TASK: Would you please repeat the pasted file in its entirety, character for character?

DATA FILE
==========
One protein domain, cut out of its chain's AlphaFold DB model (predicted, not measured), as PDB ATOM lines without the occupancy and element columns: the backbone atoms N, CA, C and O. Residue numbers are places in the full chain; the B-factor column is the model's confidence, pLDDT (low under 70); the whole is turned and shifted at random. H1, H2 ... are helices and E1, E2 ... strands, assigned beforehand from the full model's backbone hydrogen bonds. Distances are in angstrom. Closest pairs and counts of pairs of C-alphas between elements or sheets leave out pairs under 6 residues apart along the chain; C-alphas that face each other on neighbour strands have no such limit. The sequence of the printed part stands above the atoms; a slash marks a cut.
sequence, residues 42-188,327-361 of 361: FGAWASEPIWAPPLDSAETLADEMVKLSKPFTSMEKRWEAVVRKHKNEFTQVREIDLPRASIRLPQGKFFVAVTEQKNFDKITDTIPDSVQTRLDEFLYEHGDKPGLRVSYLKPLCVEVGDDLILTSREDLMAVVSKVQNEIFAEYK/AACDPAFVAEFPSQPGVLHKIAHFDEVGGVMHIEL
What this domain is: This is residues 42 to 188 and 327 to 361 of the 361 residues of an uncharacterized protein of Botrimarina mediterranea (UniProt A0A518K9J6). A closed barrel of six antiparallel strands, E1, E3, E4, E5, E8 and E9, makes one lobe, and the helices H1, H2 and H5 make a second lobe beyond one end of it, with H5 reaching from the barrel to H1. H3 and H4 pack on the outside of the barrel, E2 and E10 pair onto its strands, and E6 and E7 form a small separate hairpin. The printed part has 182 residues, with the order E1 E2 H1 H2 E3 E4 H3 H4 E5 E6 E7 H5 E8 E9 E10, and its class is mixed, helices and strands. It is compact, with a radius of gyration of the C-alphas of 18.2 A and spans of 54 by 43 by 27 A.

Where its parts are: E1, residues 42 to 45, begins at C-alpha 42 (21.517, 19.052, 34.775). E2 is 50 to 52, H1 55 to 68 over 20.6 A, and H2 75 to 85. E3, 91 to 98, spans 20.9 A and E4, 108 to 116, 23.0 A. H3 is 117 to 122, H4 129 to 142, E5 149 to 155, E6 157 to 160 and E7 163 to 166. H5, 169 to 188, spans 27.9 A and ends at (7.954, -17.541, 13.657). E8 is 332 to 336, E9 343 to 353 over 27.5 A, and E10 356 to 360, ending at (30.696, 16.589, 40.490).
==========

One protein domain, cut out of its chain's AlphaFold DB model (predicted, not measured), as PDB ATOM lines without the occupancy and element columns: the backbone atoms N, CA, C and O. Residue numbers are places in the full chain; the B-factor column is the model's confidence, pLDDT (low under 70); the whole is turned and shifted at random. H1, H2 ... are helices and E1, E2 ... strands, assigned beforehand from the full model's backbone hydrogen bonds. Distances are in angstrom. Closest pairs and counts of pairs of C-alphas between elements or sheets leave out pairs under 6 residues apart along the chain; C-alphas that face each other on neighbour strands have no such limit. The sequence of the printed part stands above the atoms; a slash marks a cut.
sequence, residues 42-188,327-361 of 361: FGAWASEPIWAPPLDSAETLADEMVKLSKPFTSMEKRWEAVVRKHKNEFTQVREIDLPRASIRLPQGKFFVAVTEQKNFDKITDTIPDSVQTRLDEFLYEHGDKPGLRVSYLKPLCVEVGDDLILTSREDLMAVVSKVQNEIFAEYK/AACDPAFVAEFPSQPGVLHKIAHFDEVGGVMHIEL
What this domain is: This is residues 42 to 188 and 327 to 361 of the 361 residues of an uncharacterized protein of Botrimarina mediterranea (UniProt A0A518K9J6). A closed barrel of six antiparallel strands, E1, E3, E4, E5, E8 and E9, makes one lobe, and the helices H1, H2 and H5 make a second lobe beyond one end of it, with H5 reaching from the barrel to H1. H3 and H4 pack on the outside of the barrel, E2 and E10 pair onto its strands, and E6 and E7 form a small separate hairpin. The printed part has 182 residues, with the order E1 E2 H1 H2 E3 E4 H3 H4 E5 E6 E7 H5 E8 E9 E10, and its class is mixed, helices and strands. It is compact, with a radius of gyration of the C-alphas of 18.2 A and spans of 54 by 43 by 27 A.

Where its parts are: E1, residues 42 to 45, begins at C-alpha 42 (21.517, 19.052, 34.775). E2 is 50 to 52, H1 55 to 68 over 20.6 A, and H2 75 to 85. E3, 91 to 98, spans 20.9 A and E4, 108 to 116, 23.0 A. H3 is 117 to 122, H4 129 to 142, E5 149 to 155, E6 157 to 160 and E7 163 to 166. H5, 169 to 188, spans 27.9 A and ends at (7.954, -17.541, 13.657). E8 is 332 to 336, E9 343 to 353 over 27.5 A, and E10 356 to 360, ending at (30.696, 16.589, 40.490).